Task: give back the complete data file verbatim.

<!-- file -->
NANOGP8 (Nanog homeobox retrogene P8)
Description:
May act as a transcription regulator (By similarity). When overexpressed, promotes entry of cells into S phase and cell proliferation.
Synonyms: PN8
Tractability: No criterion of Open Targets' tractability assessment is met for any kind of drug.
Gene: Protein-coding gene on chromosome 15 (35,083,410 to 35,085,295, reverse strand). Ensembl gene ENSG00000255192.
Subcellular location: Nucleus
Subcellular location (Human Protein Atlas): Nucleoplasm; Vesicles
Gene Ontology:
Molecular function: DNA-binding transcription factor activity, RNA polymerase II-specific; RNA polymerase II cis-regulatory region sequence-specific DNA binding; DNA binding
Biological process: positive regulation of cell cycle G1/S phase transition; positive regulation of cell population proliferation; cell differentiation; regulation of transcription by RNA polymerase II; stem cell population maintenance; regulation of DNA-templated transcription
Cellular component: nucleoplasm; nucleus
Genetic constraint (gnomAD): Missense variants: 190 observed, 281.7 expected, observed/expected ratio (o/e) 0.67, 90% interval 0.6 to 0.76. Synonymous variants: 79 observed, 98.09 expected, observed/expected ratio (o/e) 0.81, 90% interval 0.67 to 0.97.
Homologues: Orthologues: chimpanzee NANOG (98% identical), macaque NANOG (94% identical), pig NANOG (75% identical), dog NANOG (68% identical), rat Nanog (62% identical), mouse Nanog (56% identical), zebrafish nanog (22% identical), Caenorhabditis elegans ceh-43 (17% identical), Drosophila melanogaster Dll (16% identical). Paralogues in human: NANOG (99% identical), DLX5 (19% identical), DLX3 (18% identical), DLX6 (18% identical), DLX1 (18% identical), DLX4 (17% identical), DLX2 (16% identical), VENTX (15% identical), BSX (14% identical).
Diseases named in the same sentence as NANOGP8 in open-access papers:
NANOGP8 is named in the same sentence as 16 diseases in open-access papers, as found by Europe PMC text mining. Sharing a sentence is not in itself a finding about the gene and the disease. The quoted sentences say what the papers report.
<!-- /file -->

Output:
NANOGP8 (Nanog homeobox retrogene P8)
Description:
May act as a transcription regulator (By similarity). When overexpressed, promotes entry of cells into S phase and cell proliferation.
Synonyms: PN8
Tractability: No criterion of Open Targets' tractability assessment is met for any kind of drug.
Gene: Protein-coding gene on chromosome 15 (35,083,410 to 35,085,295, reverse strand). Ensembl gene ENSG00000255192.
Subcellular location: Nucleus
Subcellular location (Human Protein Atlas): Nucleoplasm; Vesicles
Gene Ontology:
Molecular function: DNA-binding transcription factor activity, RNA polymerase II-specific; RNA polymerase II cis-regulatory region sequence-specific DNA binding; DNA binding
Biological process: positive regulation of cell cycle G1/S phase transition; positive regulation of cell population proliferation; cell differentiation; regulation of transcription by RNA polymerase II; stem cell population maintenance; regulation of DNA-templated transcription
Cellular component: nucleoplasm; nucleus
Genetic constraint (gnomAD): Missense variants: 190 observed, 281.7 expected, observed/expected ratio (o/e) 0.67, 90% interval 0.6 to 0.76. Synonymous variants: 79 observed, 98.09 expected, observed/expected ratio (o/e) 0.81, 90% interval 0.67 to 0.97.
Homologues: Orthologues: chimpanzee NANOG (98% identical), macaque NANOG (94% identical), pig NANOG (75% identical), dog NANOG (68% identical), rat Nanog (62% identical), mouse Nanog (56% identical), zebrafish nanog (22% identical), Caenorhabditis elegans ceh-43 (17% identical), Drosophila melanogaster Dll (16% identical). Paralogues in human: NANOG (99% identical), DLX5 (19% identical), DLX3 (18% identical), DLX6 (18% identical), DLX1 (18% identical), DLX4 (17% identical), DLX2 (16% identical), VENTX (15% identical), BSX (14% identical).
Diseases named in the same sentence as NANOGP8 in open-access papers:
NANOGP8 is named in the same sentence as 16 diseases in open-access papers, as found by Europe PMC text mining. Sharing a sentence is not in itself a finding about the gene and the disease. The quoted sentences say what the papers report.